Healthy employees are absent less, and they’re in better shape to do their jobs well.

The CIPD has defined wellbeing as “a state of contentment which allows an employee to flourish”. But how can HR influence employees’ health and wellbeing and reap the benefits? Besides your many options for managing employee healthcare, HR can also take a more holistic approach to promoting workplace wellness. You can start here.

Why promote health and wellbeing?

 

We’ve already talked about how healthier employees often perform better and take fewer sick days. There are other benefits too, including:

  • Greater staff motivation, flexibility, and retention - employees who feel looked after by their employer may be more committed to your organisation
  • Improved psychological wellbeing — which can result in a reduction in workplace stress and associated absence, as well as more positive feelings about work
  • Better customer outcomes — Healthier, happier staff are likely to offer better customer experiences

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Avoiding a backlash

 

Be aware, though — research shows programmes must be perceived as genuine in their intent to support employee wellbeing. Staff might respond negatively if they feel HR is simply trying to get more work out of them (Simplyhealth 2014).

What does ‘wellbeing’ cover?

 

Wellbeing is a broad term. Within HR, it can cover an employee’s:

  • Physical wellbeing
  • Emotional and psychological health
  • Personal values, such as self-confidence and resilience
  • Attitudes to work, such as having a sense of purpose or job satisfaction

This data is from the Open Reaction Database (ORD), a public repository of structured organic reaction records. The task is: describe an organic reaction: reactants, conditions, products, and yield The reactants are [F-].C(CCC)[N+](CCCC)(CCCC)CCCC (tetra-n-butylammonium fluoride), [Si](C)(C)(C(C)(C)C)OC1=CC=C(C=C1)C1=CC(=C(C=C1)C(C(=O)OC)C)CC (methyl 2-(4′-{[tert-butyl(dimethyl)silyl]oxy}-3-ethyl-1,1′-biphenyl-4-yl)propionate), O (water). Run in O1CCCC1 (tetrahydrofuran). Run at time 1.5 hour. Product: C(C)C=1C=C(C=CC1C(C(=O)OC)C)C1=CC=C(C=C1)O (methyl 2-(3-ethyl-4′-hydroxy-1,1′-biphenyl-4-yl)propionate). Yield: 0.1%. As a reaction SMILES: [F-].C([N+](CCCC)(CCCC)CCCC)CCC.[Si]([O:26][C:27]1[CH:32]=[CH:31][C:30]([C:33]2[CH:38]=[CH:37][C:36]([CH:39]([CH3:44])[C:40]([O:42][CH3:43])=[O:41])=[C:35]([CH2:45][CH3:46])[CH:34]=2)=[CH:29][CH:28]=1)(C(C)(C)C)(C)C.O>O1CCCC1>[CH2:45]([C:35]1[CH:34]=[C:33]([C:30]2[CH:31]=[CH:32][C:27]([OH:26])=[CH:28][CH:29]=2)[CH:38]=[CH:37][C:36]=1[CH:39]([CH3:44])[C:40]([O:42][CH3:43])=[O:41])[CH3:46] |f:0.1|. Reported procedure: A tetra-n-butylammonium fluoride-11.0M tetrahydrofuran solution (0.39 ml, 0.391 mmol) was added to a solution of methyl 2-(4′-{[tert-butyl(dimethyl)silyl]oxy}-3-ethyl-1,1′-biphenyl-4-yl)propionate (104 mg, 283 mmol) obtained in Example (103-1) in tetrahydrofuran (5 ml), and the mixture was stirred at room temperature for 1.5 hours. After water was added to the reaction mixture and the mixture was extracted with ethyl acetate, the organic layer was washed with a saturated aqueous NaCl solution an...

• Personal development at work

All of these can affect employee performance, and any might be the focus of measures to promote health and wellbeing at work.

Creating an employee wellbeing programme

 

While only around 8% of UK organisations have a dedicated ‘wellbeing strategy’ in places, more than half have at least one wellbeing benefit in place — showing that wellbeing is a common goal for HR departments.

The extent of your wellbeing programme may depend on finances and management support, but it could include any of the following elements.

Promoting emotional wellbeing

 

Why is emotional wellbeing above physical? Because the most commonly offered wellbeing benefits are access to counselling and employee assistance programmes (CIPD 2015). It’s hardly surprising, given the rise in stress-related absence in recent years.

Other initiatives for improving employees’ emotional and psychological wellbeing can include:

  • Training in relaxation techniques, conflict resolution, anger management, or work-life balance
  • Corporate social responsibility activities such as community projects or volunteering

Promoting physical wellbeing

 

Physical health is still important too. Initiatives and benefits you can use to promote physical wellbeing include:

  • Exercise programmes such as outdoor activities, team sports, exercise groups or gym memberships
  • Improving workplace safety through training, safe equipment and safe practices
  • Healthier working environments, such as ergonomic work areas
  • Offering health benefits such as private healthcare

Wellbeing through personal and career development

 

When employee wellbeing is linked to job performance, it can also be boosted by improving job satisfaction and attitudes to work.

Initiatives might aim to enhance:

  • Career development through training, mentoring, coaching, or promotion opportunities
  • Personal development through activities to promote traits such as resilience, respect, team working, and assertiveness
  • Inclusiveness of employees from diverse cultures through equal opportunities or recognising different religious beliefs
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